Toots Shor’s and the art of celebrity male bonding

So make it one for my baby, And one more for the road

FRIDAY NIGHT FEVER To get you in the mood for the weekend, every other Friday we’ll be featuring an old New York nightlife haunt, from the dance halls of 19th Century Bowery, to the massive warehouse clubs of the mid-1990s. Past entries can be found here.

NIGHTCLUB Toots Shor’s Restaurant
In operation: 1940-1959; 1961-1971; 1972-73

They really don’t make them like Toots Shor anymore. A stout, gregarious man, back-slappingly friendly with a child’s face, Shor reigned over one of midtown’s legendary martini scenes, his very own eponymous nightspot that attracted the most iconic mad men of music, movies, journalism, and sports. (In fact, Mad Men, the 50s Manhattan throwback TV series, is often set here.) Shor’s was where the world’s most famous alcoholics of the 50s and 60s tippled.

Toots is a bit of a tragic figure today in that he really became a self-branded institution of a simpler time, an old-school, double-breasted nightlife dominated by rich white men. When times became less simple, he foundered and faded.

This Jewish-born Philadelphian made his entry into New York nightlife in the most obvious way for a man of his frame — as a doorman to some of the city’s most famous speakeasies during the dry 1920s. “A kid on the hustle,” in his own words, Shor made 40-50 dollars a week in several places like the Five O’Clock Club and the Napoleon Club, where he would “flatten a guy a day, maybe two.” Along the way, he befriended celebrities and journalists alike; most importantly he also made connections with the influential mafia figures who owned the night spots.

He eventually moved on to a management position in 1936 at a popular tavern owned by Billy Lahiff (158 W. 48th Street), acquiring from his famous clientele the confidence and ease of a celebrity himself. He even married a Ziegfeld girl, nicknamed Baby, who was a virtual pixie next to him.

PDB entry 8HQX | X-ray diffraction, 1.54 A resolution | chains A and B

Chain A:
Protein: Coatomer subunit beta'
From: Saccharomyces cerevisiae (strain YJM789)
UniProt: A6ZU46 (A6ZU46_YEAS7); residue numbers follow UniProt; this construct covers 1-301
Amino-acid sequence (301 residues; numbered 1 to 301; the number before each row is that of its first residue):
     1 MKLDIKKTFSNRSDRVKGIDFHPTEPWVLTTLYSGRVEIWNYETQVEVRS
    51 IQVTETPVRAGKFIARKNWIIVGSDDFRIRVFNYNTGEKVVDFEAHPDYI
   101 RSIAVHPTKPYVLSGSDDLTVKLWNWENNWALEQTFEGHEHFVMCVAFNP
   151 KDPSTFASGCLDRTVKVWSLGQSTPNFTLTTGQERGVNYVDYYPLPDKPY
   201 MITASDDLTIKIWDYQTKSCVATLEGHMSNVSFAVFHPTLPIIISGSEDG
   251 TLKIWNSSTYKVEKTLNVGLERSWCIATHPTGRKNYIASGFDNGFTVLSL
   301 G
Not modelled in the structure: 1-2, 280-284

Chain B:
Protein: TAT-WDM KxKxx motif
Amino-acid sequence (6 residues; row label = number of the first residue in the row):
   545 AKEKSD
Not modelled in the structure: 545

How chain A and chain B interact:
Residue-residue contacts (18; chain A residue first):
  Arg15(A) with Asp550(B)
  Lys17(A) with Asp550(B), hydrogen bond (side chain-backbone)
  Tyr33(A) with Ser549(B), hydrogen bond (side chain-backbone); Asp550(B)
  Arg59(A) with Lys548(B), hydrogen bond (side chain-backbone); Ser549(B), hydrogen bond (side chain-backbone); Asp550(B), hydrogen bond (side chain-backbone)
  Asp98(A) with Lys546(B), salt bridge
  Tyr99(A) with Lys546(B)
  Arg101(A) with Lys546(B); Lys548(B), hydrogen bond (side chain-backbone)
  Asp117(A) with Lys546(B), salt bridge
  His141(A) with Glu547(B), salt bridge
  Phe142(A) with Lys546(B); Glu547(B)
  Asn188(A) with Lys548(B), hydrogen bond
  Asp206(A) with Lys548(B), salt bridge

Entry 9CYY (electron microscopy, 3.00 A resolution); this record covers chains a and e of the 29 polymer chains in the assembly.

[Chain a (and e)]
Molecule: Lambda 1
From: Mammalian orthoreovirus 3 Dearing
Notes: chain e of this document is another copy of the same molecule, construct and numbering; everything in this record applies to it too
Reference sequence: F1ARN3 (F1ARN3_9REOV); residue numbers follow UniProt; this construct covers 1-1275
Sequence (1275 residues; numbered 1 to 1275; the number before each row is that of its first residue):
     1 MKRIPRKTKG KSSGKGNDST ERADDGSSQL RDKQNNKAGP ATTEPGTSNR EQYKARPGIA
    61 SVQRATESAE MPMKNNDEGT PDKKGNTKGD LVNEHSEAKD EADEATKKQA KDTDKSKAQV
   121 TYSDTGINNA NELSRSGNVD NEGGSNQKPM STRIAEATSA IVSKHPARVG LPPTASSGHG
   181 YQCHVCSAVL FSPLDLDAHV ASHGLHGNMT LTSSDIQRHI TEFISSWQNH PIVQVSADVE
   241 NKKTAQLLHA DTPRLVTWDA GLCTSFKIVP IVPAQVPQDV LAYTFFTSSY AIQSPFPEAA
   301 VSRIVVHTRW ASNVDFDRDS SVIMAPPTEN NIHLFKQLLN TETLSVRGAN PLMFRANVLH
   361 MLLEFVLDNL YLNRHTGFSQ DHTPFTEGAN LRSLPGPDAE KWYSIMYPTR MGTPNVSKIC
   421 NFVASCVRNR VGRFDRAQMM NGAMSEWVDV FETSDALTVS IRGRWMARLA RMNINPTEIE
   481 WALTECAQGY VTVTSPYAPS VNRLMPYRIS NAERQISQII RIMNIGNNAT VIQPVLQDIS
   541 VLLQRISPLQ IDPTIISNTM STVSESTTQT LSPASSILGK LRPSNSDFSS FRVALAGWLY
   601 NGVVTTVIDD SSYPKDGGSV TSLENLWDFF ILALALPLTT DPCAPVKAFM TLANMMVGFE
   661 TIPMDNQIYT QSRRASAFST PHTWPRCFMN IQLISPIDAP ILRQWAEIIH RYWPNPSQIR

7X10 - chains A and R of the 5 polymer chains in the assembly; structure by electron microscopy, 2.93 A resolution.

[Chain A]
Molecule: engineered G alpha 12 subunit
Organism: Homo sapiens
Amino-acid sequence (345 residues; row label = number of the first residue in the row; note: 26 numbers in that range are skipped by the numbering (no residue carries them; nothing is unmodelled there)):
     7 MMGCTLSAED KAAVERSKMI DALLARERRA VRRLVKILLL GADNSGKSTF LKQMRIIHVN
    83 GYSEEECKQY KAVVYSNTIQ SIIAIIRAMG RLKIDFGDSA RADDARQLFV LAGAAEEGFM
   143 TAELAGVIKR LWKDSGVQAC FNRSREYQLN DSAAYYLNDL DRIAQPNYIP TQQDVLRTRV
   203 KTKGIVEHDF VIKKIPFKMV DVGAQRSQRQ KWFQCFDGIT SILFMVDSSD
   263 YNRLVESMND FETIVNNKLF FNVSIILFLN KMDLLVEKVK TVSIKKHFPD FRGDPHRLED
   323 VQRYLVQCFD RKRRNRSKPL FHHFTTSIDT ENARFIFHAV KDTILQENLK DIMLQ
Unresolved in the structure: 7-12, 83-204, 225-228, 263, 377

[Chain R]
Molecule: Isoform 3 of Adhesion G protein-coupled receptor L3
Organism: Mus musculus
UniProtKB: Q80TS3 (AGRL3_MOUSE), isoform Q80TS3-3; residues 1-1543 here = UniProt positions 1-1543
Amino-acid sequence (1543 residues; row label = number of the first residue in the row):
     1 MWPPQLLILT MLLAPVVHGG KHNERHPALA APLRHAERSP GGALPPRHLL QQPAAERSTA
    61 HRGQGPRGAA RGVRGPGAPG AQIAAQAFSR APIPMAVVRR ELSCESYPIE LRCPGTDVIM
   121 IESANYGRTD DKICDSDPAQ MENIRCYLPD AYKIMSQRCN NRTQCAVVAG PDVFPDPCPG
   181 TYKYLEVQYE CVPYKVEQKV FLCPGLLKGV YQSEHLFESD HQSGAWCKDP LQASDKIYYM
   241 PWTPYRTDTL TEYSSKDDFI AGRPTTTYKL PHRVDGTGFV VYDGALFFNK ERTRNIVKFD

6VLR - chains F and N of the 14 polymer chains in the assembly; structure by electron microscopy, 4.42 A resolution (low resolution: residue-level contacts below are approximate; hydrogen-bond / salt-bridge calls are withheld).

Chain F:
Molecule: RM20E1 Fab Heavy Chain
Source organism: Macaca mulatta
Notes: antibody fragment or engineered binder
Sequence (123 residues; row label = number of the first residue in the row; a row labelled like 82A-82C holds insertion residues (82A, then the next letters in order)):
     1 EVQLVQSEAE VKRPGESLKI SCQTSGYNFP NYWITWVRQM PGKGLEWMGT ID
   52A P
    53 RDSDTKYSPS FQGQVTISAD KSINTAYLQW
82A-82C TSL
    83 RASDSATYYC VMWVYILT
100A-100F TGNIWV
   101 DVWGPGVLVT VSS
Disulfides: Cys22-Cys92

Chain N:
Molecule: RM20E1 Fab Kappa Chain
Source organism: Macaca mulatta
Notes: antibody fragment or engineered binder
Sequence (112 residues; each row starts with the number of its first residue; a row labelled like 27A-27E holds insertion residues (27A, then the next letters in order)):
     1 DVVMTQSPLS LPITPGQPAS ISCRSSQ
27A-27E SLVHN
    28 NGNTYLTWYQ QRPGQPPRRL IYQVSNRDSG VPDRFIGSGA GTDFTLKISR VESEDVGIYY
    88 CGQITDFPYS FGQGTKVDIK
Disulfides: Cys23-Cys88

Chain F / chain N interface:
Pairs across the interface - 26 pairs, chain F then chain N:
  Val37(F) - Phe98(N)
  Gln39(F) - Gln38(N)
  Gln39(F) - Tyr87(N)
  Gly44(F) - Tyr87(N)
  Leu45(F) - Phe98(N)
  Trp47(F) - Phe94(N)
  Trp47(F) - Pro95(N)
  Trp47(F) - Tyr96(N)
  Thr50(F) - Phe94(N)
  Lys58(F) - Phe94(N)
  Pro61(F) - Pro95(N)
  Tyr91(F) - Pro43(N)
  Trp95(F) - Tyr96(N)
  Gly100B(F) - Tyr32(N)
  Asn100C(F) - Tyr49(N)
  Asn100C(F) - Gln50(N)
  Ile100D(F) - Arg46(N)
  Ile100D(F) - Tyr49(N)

(By the way, just three years earlier, Lahiff’s served the last meal to Fatty Arbuckle, the embattled silent film star who died in bed that night.)

Shor moved on to his own establishment in 1940. Toots Shor’s Restaurant (51 W 51st Street) would be an instant success, ruling for two decades as the neighborhood lounge for some of New York’s biggest lushes. Most associated with the early years was Jackie Gleason, who would spend the day there drinking, go home and take a nap, then return to Toots for the nighttime crowd.

BELOW: Toots and Jackie and the ground breaking of his second restaurant in 1960 (Bob Gomel, LIFE archives)

You could eat at Toots — it was a restaurant — but, as the 1996 documentary Toots makes clear, it was all about the “whiskey and beer.”

Shor would befriend many of his clientele, calling them ‘crum-bums’ upon entry, joking with them, creating an inner circle for some of the most closely observed men in New York. In particular, the restaurant was quite popular with sports icons (and, by extension, sports writers); for this reason I would describe Toots as one of New York’s greatest sports bars ever. It didn’t need memorabilia on the walls; the memorabilia just walked in through the front door.

If you were a Yankee, you came to Toots. Mickey Mantle was his most recognizable regular; Joe Dimaggio came in for awhile, until Shor called his wife (you know, Marilyn Monroe) a whore, a slight Joe never forgave.

Bing Crosby and Frank Sinatra would frequently enter to applause. Supreme Court justice Earl Warren would enjoy a drink at one end of the bar, while the most notorious gangster in New York, Frank Costello, would be dining on the other side.

When it wasn’t filled with icons, regular businessmen would hit Shor’s for a lingering martini lunch. Few places in the city fostered such a tightly closed fraternity.

Mickey Mantle and his bespecled wife Merlyn, not exactly the most loving of couples, pull it together for master of ceremonies Toots Short, at right (1965, photographer John Dominis, courtesy of Life archives)

Along the way, Shor became quite well-known, a television star even. (That 2006 documentary features footage from his appearances on ‘What’s My Line?’ and ‘This Is Your Life’.) However his penchant for gambling and comping thousands of dollar of beverages for friends took a toll on his finances. Shockingly, he announced in 1959 that he had sold his restaurant. By the next year, it was demolished.